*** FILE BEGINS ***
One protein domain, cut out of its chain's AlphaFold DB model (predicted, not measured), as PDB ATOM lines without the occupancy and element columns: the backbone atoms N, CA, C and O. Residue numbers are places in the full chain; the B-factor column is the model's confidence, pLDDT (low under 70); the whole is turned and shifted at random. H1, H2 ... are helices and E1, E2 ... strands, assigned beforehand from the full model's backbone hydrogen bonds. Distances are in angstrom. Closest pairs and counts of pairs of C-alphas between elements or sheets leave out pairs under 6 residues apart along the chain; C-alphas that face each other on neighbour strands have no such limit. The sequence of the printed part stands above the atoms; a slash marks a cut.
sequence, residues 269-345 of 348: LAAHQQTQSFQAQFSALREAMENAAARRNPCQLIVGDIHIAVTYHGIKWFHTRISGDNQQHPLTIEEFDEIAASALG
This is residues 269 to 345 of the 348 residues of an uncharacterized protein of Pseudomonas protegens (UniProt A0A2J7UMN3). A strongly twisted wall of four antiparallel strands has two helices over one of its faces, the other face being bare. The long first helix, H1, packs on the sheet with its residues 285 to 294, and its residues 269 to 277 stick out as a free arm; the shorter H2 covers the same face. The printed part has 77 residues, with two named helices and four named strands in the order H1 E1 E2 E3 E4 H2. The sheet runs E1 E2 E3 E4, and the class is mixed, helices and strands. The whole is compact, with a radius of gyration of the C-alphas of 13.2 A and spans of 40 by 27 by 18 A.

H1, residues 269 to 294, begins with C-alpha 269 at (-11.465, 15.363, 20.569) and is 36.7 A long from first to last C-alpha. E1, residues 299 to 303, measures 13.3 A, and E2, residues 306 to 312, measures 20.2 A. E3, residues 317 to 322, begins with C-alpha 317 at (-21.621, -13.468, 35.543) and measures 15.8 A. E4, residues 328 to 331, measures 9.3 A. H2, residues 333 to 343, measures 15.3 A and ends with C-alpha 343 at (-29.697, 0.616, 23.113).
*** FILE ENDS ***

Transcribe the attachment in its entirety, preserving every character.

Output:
One protein domain, cut out of its chain's AlphaFold DB model (predicted, not measured), as PDB ATOM lines without the occupancy and element columns: the backbone atoms N, CA, C and O. Residue numbers are places in the full chain; the B-factor column is the model's confidence, pLDDT (low under 70); the whole is turned and shifted at random. H1, H2 ... are helices and E1, E2 ... strands, assigned beforehand from the full model's backbone hydrogen bonds. Distances are in angstrom. Closest pairs and counts of pairs of C-alphas between elements or sheets leave out pairs under 6 residues apart along the chain; C-alphas that face each other on neighbour strands have no such limit. The sequence of the printed part stands above the atoms; a slash marks a cut.
sequence, residues 269-345 of 348: LAAHQQTQSFQAQFSALREAMENAAARRNPCQLIVGDIHIAVTYHGIKWFHTRISGDNQQHPLTIEEFDEIAASALG
This is residues 269 to 345 of the 348 residues of an uncharacterized protein of Pseudomonas protegens (UniProt A0A2J7UMN3). A strongly twisted wall of four antiparallel strands has two helices over one of its faces, the other face being bare. The long first helix, H1, packs on the sheet with its residues 285 to 294, and its residues 269 to 277 stick out as a free arm; the shorter H2 covers the same face. The printed part has 77 residues, with two named helices and four named strands in the order H1 E1 E2 E3 E4 H2. The sheet runs E1 E2 E3 E4, and the class is mixed, helices and strands. The whole is compact, with a radius of gyration of the C-alphas of 13.2 A and spans of 40 by 27 by 18 A.

H1, residues 269 to 294, begins with C-alpha 269 at (-11.465, 15.363, 20.569) and is 36.7 A long from first to last C-alpha. E1, residues 299 to 303, measures 13.3 A, and E2, residues 306 to 312, measures 20.2 A. E3, residues 317 to 322, begins with C-alpha 317 at (-21.621, -13.468, 35.543) and measures 15.8 A. E4, residues 328 to 331, measures 9.3 A. H2, residues 333 to 343, measures 15.3 A and ends with C-alpha 343 at (-29.697, 0.616, 23.113).